Michigan Local Government Benchmarking Consortium helps lower costs and improve services

Organizations that want to improve program effectiveness and efficiency need to manage performance, and to do so, they have to measure it. The measures they choose need to be meaningful and linked to a desired goal, result or benchmark.

The Michigan Local Government Benchmarking Consortium (MLGBC) consists of member cities, villages, townships, counties and road commissions working together to share and produce meaningful and relevant performance measures for the purpose of benchmarking. Benchmarking is a tool designed to help local governments improve services and potentially decrease costs. While benchmarking is an important and useful tool for most local governments, tough fiscal times in Michigan necessitate new and innovative ways to satisfy constituent needs under the strain of fewer resources.

The MLGBC helps Michigan’s local governments learn from peers and implement best practices that enhance service delivery.

Facilitated by Michigan State University Extension, members receive information to help them determine how their organizations compare to other local Michigan governments with the ultimate goal of improving the way they deliver services. Objective and standardized data is provided to allow participants to document the effectiveness and efficiency of service delivery.

“The Benchmarking Consortium has encouraged the City of Petoskey to start thinking about the delivery of services quantitatively, and has allowed us to easily compare our services with communities across Michigan. This has led us to ask critical questions about the efficiency of the services we deliver – questions that we would not have asked had we not participated in the Benchmarking Consortium,” said Dan Ralley, city manager of Petoskey, which is a member of the consortium.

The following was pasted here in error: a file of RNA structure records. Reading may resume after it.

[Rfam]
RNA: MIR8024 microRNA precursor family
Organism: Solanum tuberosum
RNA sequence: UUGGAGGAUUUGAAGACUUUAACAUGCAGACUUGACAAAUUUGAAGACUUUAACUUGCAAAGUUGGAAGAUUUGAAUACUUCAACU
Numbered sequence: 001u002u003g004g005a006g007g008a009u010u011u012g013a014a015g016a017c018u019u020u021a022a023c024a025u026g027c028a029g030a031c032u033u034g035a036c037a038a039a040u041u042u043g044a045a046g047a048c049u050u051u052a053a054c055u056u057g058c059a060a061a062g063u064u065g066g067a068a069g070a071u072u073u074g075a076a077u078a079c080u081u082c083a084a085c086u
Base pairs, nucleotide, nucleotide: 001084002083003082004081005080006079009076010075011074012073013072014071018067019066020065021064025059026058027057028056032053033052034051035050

Participation in the MLGBC offers member jurisdictions the opportunity to take part in an established program of comparative performance measurement covering many key government services. These service areas include:

  1. Assessing and Equalization
  2. Clerk and Elections, Register of Deeds
  3. Code Enforcement and Building Inspections
  4. Emergency Dispatch
  5. Fire/EMS Services
  6. Fleet Maintenance
  7. Human Resources
  8. Information Technology
  9. Library Services
  10. Parks Maintenance
  11. Police and Sheriff
  12. Refuse/Recycling/Yard Waste Collections
  13. Road Maintenance
  14. Water& Sewer Treatment & Distribution

The City of Warren used performance measurement techniques to dramatically improve the efficiency of its water department. Actions included better sludge grinder function via process control to eliminate storage tank deragging, a move that saves $100,000 annually. It also achieved more precise level sensing in blending tanks that eliminated overflow problems, saving $30,000 per year.

Meridian Township has optimized its staffing levels by utilizing the comparable benchmark data and also has integrated the comparable data into the township’s budgeting process that has provided the basis for balancing its budget.

Michigan member jurisdictions invite all Michigan local governments to join the MLGBC. The consortium continues to grow, each year building on the strength of its members’ dedication to using data to inform and improve performance in Michigan’s local governments.

For more information and to see a complete list of members, go to the MLGBC website or contact Mary Schulz, program director of the bechmarking consortium, at 517-355-2160 or schulzm2@msu.edu.

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